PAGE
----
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It Doesn’t Matter Whether Income Taxes are “Constitutional”

April 12th, 2010

There is no law which will restrain a legislative branch that is set on robbing you blind. And perhaps more importantly, there are no words that any legislature, anywhere, ever, can put on paper or parchment, in order to legitimize theft. All taxes are immoral. All taxes are theft. Pretending that there’s a “legal” way to go about it is conceding defeat.

Responding to “Take the Red Pill,” Jeff Molby comments:

The problem with this type of argument is that the battle has already been lost. Even if you could conclusively prove that the income tax is unconstitutional, what good would it do? The populace wants a government that spends $3+ trillion per year. They’re not even willing to cut expenditures enough to balance the budget, so they’re damn sure not going to let one of the major sources of “revenue” disappear. It would take them less than a week to pass and ratify an amendment that completely undermines your legal victory.

I’ve been mulling over the same idea, more or less, ever since I was first introduced to this sort of tax resistance literature.

Towards this conclusion, Jeff makes a very good point: the “Red Pill” legal or constitutional argument against taxes is a red herring.

If it’s true, haven’t people used this defense successfully? If so, where are their stories. I would expect someone like Butler to have cited at least one case that turned out favorably.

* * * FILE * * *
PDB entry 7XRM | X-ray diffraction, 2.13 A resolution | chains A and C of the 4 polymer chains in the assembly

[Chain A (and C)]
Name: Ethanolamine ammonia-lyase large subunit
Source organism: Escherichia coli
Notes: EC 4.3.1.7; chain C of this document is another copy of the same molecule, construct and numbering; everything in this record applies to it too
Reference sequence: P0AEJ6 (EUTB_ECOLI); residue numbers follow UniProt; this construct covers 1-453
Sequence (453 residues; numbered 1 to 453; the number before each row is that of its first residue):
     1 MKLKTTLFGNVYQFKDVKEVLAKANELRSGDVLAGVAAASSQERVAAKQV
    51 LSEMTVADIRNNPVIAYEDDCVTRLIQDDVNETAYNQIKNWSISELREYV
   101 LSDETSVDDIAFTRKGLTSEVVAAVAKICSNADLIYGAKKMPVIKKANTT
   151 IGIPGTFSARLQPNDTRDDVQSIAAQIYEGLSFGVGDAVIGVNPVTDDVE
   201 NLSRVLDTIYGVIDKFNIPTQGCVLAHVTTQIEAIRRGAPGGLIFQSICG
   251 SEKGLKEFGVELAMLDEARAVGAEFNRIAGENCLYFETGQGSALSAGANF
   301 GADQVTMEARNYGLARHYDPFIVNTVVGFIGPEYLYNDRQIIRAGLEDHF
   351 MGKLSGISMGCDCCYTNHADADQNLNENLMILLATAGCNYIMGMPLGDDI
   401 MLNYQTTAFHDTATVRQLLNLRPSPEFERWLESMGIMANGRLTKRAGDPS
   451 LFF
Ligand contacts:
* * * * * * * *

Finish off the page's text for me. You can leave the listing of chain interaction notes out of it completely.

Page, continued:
And if it’s true, like Jeff Molby says, the criminals in Congress need only amend the code to close the “loopholes”.

So, if all of this constitutional legal mumbo-jumbo is true, why haven’t they closed these “loopholes”?  At the most, they would ultimately have to ratify a constitutional amendment authorizing taxes. Anyone think this wouldn’t happen if they needed it to happen?

There is at least one reason why the government could not ratify an amendment like this: It may make taxes “legal” and proper from a point in time forward but may not attach retroactively. From which the necessary implication is: every dollar of taxes that the government had hitherto taken from anyone, anywhere, ever was in-fact illegally taken.

Fortunately, they don’t need an amendment because everyone has been sufficiently beaten or threatened in to submission.

One might infer from Butler’s essay, that the code/tax laws as currently written do not violate the highest law of the land — that instead they are only interpreted and enforced in such a manner (primarily by omission and deception). But it’s not “constitutional” and it’s not legal if it’s being applied in a manner that is demonstrably at odds with the letter of the law, and any law which violates the principles of justice is itself unfit.

The idea that the whole IRS/taxation system works — that it’s this massive conspiracy of omission — because the code is constitutional, and that landmark cases in front of SCOTUS have been decided correctly (e.g., Butler’s appendix explains why these decisions applied to specific cases but they probably don’t apply to you as an individual wage-earner even though the IRS implies they do apply to you); only that in the other 99% of the time (i.e., when taxes are illegally taken from everyone else) that the law is simply ignored, that the Supreme Court would sit idly by and permits such usurpations but would readily squash any “legitimized” attempt to levy income taxes, is simply preposterous.

Congress and the IRS do have the authority to rob you, whether you like it or not.  You never gave it to them, but they never asked because frankly your opinion didn’t matter.

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no third solution

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